ROME – Every day from now until September one Catholic priest in Bergamo, one of Italy’s hardest-hit regions in the COVID-19 coronavirus pandemic, will be celebrating Mass to honor his compatriots who died during the country’s massive outbreak.

In the small Italian town of Clusone, in Italy’s northern Bergamo region, Monsignor Giuliano Borlini, archpriest of the Blessed Virgin of Paradise church, will be offering Mass every day of the week for victims of the coronavirus until Sept. 10, equaling 90 Masses in total.

Although his initiative has gone viral and is known throughout the city and the region, just 120 people can be inside the church at a time for the Masses, given Italy’s ongoing social distancing requirements.

In an interview with Italian newspaper Il Giornale, Borlini said, “The idea was born in the months of March and April, when I celebrated the funerals of so many, too many, deceased.”

“An intimate moment of prayer with only the closes family present, no Mass and no funeral,” he said, calling it, “A truly poignant situation.”

“Through these 90 masses, we want to reserve a memory for each of the deceased by meeting with family and friends. A gesture of fraternal closeness,” he said.

In neighboring Nembro, a large outdoor Mass will be held June 23 to commemorate the 190 people from the city who died from the coronavirus. Only around 1,000 people will be able to attend the Mass, which will be held in a large sports field, given social distancing regulations.

Civil authorities and members of the military and police forces will attend, as well as the president of the Bergamo province, Gian Franco Gafforelli.

Parishioners from Nembro and the neighboring towns of Gavarno and Lonno will also be present for the Mass, which will be celebrated by the archpriest of Nembro, Father Antonio Guarnieri.

On June 28, Italian President Sergio Mattarella will visit the Monumental Cemetery in Bergamo along with the 243 mayors of the province to remember those who died from COVID-19. On that occasion, the orchestra and choir of the Donizetti Opera Festival will perform a requiem Mass by Gaetano Donizetti, an Italian composer from Bergamo.

Meanwhile, an investigation is currently ongoing into the start of the outbreak, and whether any human errors caused the crisis in Italy to be worse that it had to be.

Specifically, the investigation, which has been extensively reported on by Avvenire, the official newspaper of the Italian bishops’ conference, is looking into what happened at the Pesenti Fenaroli hospital in Alzano Lombardo in Bergamo, on Feb. 23, when the first case of COVID-19 was registered.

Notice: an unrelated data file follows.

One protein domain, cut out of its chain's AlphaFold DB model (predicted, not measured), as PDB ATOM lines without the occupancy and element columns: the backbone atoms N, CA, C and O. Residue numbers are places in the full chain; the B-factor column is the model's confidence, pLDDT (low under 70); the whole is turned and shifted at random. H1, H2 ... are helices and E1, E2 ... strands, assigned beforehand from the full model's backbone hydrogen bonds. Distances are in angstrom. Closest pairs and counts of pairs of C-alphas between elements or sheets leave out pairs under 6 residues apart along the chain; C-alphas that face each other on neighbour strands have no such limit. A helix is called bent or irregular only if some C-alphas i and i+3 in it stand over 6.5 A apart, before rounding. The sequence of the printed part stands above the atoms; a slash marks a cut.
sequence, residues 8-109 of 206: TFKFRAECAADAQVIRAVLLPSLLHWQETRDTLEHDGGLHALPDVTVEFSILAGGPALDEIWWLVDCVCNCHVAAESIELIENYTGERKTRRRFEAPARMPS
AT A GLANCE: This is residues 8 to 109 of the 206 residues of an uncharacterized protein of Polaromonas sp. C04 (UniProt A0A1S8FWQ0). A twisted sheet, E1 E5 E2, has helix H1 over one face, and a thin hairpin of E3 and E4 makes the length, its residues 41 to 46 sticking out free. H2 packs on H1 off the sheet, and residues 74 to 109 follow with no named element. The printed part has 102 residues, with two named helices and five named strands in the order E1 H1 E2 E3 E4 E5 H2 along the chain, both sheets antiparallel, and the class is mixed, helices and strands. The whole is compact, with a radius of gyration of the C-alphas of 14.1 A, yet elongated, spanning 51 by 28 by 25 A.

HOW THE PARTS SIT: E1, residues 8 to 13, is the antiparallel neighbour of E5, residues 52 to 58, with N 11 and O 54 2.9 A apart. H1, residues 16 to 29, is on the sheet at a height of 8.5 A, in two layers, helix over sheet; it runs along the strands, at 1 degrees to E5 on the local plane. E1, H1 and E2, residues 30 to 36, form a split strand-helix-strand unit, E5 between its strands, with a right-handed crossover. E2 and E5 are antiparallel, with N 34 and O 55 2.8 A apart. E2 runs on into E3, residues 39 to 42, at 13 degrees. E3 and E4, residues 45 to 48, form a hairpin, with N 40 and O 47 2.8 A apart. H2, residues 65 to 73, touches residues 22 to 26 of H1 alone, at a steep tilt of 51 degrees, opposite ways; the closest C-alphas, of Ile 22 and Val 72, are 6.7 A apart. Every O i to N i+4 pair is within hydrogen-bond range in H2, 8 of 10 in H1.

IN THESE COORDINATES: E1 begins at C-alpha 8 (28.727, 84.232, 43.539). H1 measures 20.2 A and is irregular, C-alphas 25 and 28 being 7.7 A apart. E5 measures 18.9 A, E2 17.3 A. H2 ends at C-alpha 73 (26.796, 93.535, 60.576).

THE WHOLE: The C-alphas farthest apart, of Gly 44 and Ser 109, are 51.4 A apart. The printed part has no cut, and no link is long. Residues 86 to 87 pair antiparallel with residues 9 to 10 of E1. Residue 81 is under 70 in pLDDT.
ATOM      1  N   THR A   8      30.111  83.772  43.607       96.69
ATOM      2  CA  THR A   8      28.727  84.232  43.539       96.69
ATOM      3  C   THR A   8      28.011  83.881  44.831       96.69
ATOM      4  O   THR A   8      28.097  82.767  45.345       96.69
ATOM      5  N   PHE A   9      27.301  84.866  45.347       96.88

According to Avvenire, after an elderly man who came in tested positive, the emergency room was shut down only to be opened a few hours later. The next day, the hospital was still receiving patients as usual.

Several healthcare workers reportedly told Avvenire that on that day, several procedural mistakes had been made, and that the hospital likely was not properly sanitized before the emergency room was reopened after the first positive case.

While that claim has been disputed, an investigative team was established to look into the event in April, and the process is still ongoing.

Another complaint made to the Bergamo prosecutor regards Feb. 19 soccer match, which drew some 45,000 Bergamo citizens to Milan despite the state of emergency declared on Jan. 31. The match has long been suspected as the source of the massive outbreak in Italy’s Lombardy region.

A new Facebook group called Noi Denunceremo, meaning the, “We will report,” has been gaining thousands of new members with the aim of putting pressure on the national and local governments to move forward with the investigation.

As of Monday, the group had roughly 60,000 members, whose objective, according to founder Luca Fusco, is to find out what was behind Italy’s massive outbreak, and if mistakes were made that allowed thousands to die.

“We were a forerunner of what is happening in Europe,” Fusco told Euronews, adding that to do justice for those who died “allows those who have suffered from the disappearance of their loved ones to take stock and try to live a new life, but above all to mourn.”

Some 50 complaints have already been made to the Bergamo prosecutor’s office in addition to the original complaint that launched the April investigation. Around 200 more complaints are expected in the coming days.

The goal of the investigations is to determine whether the management of the Alzano Lombardo hospital bears any responsibility for Italy’s outbreak, and the failure to create a red zone in the Alzano Lombardo and Nembro once the first cases had been identified.

“In those days the virus circulated without problems,” Fusco said, referring to the timeframe between the first reported case on Feb. 23, and March 8, when Lombardy was finally coded as an orange zone.

“If there had been the closure of the red zone in the province of Bergamo maybe it would not have been necessary to close all of Lombardy, and probably even the Italian lockdown would have been avoided,” he said.

In a virtual press conference held in May, Bergamo Bishop Francesco Beschi recalled the rows of coffins that lined church floors during the outbreak, waiting to be carried to other regions for cremation.

“There was a long time when the dead grew exponentially day by day,” he said, insisting that the suffering of those who could not be close to their dying loved ones “is why the presence of the Church was perceived as so significant.”

“In the days when trucks took the coffins away, I went to the Monumental Cemetery of Bergamo, in the heart,” he said, “to make myself a voice of the pain to God but also of Christian hope, and I believe that the message has been received even by those who do not believe.”

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